Figure 9: (a) The functions of the scanning angle in the second simulation. (b) The distance-frequency matrix at 60°. (c) The distance-frequency matrix at 135°.

5. Experiment and Results

5.1. Experimental Scenario

The measurement setup as shown in Figure 10 consists of Geozondas 8-channel digital sampling converter SD-10820, Geozondas pulse generator GZ1118GN-03, linear antenna array, and PC. SD-10820 is used to trigger the pulse generator and sample the signal using sequential sampling technique. The channel bandwidth of SD-10820 is 0.2–20 GHz. A Gaussian pulse with 300 ps duration and 50 V amplitude is sent by the pulse generator to the transmitting antenna. PC sets the parameters of the sampling converter and gets the digitized data via USB interface. The linear antenna array made up of 9 cavity-backed bowtie dipoles is used with an interelement space of 195 mm. The element at the center of the linear array is used for the transmitting antenna. The other 8 elements are receiving antennas.

Figure 10: Experimental measurement setup.

The radar parameters are shown in Table 2. During data acquisition, SNR was improved by averaging every 20 received signals. The total sampling points in fast-time dimension were set to 1000. It took 48 s to acquire echoes for the measurement.

Table 2: Parameters of the UWB radar system.

The scenario of the measurement is shown in Figure 11. Table 3 shows the locations of three human targets.

Table 3: Target locations.
Figure 11: Experimental scenario for respiration detection of three human targets.
5.2. Experimental Results

Figure 12 shows the distance-frequency matrices for each one of 8 channels using the respiration detection method in [2]. As can be seen in Figure 12, the vital sign with 0.42 Hz respiration frequency is clearly highlighted, which corresponds to target 2. The respiration frequencies from target 1 and target 3 are blurred due to low SNR. From the amplitude and the distance of respiration responses, we can tell that target 1 is closer to the 1st channel, target 2 is located right ahead of the antenna array, and target 3 is closer to the 8th channel. But the exact AOAs cannot be evaluated from these matrices. The beamforming is used to coherently combine the signals from all 8 channels to extract the AOAs.

Figure 12: The range-frequency matrices for 8 channels. (a) The 1st channel. (b) The 2nd channel. (c) The 3rd channel. (d) The 4th channel. (e) The 5th channel. (f) The 6th channel. (g) The 7th channel. (h) The 8th channel.

The functions of the scanning angle are plotted in Figure 13(a). Three groups of peak values obviously appear at the scanning angles 60°, 90°, and 125°, respectively. Figure 13(b) gives the averaged and normalized function of the scanning angle, from which three estimated AOAs are 60°, 90°, and 125°.

Figure 13: (a) The functions of the scanning angle. (b) The averaging and normalized function of the scanning angle.

The distance-slow time 2D matrices at the angles of 60°, 90°, and 125° are obtained and used for the estimation of the distances and respiration frequencies. The distance-frequency matrix at the angle of 60° is shown in Figure 14(a). The distance and respiration frequency can be estimated at 2.5 m and 0.2 Hz. Similarly, the distance and respiration frequency can be estimated at 3.3 m and 0.42 Hz from the distance-frequency matrix at the angle of 90° shown in Figure 14(b). For the distance-frequency matrix at the angle of 125° shown in Figure 14(c), two vital signs are shown with one false sign. The false sign is identified and removed using the method in [2]. The distance and respiration frequencies are estimated at 1.6 m and 0.29 Hz. Comparing Figure 14 with Figure 12, SNR of the distance-frequency matrix is improved, because the beamforming coherently combines the multiple-channel signals and obtains processing gain.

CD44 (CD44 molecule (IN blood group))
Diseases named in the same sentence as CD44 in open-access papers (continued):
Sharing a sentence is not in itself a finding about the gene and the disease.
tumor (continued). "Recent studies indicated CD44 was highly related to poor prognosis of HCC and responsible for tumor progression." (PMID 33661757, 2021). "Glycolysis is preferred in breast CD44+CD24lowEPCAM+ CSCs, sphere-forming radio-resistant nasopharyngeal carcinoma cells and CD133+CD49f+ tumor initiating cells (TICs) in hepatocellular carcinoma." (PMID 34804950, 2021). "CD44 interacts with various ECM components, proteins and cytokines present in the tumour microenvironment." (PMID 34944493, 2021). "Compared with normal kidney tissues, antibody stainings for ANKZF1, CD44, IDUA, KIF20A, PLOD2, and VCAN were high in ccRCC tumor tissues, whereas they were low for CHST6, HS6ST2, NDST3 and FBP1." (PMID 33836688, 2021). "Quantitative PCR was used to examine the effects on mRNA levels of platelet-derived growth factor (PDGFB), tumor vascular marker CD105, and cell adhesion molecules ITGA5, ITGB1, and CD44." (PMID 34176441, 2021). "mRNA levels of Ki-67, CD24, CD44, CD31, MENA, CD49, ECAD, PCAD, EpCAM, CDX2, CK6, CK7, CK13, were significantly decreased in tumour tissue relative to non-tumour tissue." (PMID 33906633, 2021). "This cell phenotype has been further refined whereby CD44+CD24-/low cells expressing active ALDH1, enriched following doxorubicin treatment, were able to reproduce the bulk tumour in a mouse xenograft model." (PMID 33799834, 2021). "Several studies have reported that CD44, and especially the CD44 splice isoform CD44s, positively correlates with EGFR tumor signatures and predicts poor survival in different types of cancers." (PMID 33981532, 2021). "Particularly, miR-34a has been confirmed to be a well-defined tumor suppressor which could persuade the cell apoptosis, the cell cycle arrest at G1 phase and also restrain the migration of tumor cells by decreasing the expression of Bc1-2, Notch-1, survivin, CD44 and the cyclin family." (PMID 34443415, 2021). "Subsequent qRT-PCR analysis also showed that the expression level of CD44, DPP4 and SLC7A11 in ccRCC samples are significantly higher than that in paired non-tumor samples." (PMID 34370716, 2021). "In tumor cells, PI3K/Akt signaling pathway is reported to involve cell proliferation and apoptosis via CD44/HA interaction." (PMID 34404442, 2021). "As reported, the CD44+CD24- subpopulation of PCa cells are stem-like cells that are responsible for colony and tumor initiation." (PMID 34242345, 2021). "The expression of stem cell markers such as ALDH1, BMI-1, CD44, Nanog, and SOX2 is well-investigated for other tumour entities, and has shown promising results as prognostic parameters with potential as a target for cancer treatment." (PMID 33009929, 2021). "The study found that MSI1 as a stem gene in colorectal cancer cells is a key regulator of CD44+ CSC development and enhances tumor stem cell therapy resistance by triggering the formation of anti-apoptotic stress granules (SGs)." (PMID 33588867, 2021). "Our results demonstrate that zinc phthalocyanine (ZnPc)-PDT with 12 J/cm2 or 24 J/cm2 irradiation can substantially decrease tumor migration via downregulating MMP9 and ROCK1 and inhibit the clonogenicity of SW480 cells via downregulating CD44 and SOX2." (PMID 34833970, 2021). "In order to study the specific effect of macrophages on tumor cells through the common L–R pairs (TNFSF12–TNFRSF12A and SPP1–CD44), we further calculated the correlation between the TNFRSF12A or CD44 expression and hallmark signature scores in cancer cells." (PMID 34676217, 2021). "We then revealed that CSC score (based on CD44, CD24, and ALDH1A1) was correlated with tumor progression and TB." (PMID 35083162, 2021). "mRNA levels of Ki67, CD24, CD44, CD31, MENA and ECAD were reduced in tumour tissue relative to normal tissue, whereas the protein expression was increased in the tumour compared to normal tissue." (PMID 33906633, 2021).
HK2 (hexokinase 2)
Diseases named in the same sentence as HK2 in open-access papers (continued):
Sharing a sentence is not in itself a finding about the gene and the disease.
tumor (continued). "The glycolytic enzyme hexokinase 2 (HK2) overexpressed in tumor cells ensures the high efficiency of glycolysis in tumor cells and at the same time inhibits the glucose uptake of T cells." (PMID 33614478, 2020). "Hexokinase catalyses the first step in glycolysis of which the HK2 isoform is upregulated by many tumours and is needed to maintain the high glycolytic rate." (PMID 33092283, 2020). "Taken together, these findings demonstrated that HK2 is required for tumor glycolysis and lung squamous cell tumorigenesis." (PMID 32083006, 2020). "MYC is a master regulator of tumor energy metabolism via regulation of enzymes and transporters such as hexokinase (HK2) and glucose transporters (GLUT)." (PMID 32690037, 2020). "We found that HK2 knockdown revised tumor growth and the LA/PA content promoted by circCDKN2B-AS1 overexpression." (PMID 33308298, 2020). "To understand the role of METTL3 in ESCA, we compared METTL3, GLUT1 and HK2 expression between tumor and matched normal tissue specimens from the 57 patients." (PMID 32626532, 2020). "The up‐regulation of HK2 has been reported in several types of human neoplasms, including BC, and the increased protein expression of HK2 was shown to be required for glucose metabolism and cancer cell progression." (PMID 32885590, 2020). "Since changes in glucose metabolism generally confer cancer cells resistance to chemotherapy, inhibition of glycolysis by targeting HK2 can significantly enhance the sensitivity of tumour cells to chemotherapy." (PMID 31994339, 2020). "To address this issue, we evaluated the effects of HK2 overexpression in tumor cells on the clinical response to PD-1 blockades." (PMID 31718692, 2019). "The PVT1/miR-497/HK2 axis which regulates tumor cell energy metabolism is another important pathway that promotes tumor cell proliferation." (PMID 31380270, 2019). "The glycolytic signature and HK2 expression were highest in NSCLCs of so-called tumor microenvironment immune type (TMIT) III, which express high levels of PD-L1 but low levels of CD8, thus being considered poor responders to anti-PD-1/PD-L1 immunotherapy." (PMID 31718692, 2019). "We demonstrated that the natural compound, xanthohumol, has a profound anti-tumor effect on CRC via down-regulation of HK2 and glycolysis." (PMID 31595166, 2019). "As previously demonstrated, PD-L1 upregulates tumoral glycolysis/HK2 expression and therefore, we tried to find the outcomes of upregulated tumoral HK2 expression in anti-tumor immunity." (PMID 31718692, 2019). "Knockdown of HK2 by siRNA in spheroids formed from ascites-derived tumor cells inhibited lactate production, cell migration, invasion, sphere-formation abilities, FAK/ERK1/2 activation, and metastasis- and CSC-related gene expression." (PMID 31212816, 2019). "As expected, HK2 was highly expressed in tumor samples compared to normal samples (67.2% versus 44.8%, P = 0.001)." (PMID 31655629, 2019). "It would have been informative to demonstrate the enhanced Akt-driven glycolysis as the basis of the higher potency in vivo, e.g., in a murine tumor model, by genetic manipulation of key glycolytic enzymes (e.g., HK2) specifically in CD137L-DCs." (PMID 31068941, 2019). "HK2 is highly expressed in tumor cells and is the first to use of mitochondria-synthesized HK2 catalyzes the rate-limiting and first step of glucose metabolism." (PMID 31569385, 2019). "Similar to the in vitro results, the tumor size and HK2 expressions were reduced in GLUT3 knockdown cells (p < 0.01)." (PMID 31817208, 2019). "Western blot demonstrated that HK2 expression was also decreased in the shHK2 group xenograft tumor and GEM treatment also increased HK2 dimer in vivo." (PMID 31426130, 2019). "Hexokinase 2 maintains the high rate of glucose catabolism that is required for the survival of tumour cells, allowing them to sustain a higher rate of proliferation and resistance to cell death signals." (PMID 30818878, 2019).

Figure 14: The distance-frequency matrices. (a) At the angle of 60°. (b) At the angle of 90°. (c) At the angle of 125°.

6. Conclusion

A novel respiration detection method based on UWB linear antenna array is presented in this paper. This method can be used to obtain the vital information, including the angle-of-arrival and distance and respiration frequency. When more than one target is in the field of view, the proposed method can estimate the AOAs of individuals. Then we can distinguish the different sources of respiration motion, isolate the desired signals, and determine the distance and respiration frequency of individuals.

It is noted that the AOA estimation can perform well only on the assumption that no more than one human object is located at a specific scanning angle. Further efforts should be made to overcome this limitation and detect vital signs in complex environment.

Conflict of Interests

The authors declare that there is no conflict of interests regarding the publication of this paper.

Acknowledgment

Funding for this work was provided by the National High Technology Research and Development Program of China (863 Program) under Grant no. 2012AA061403.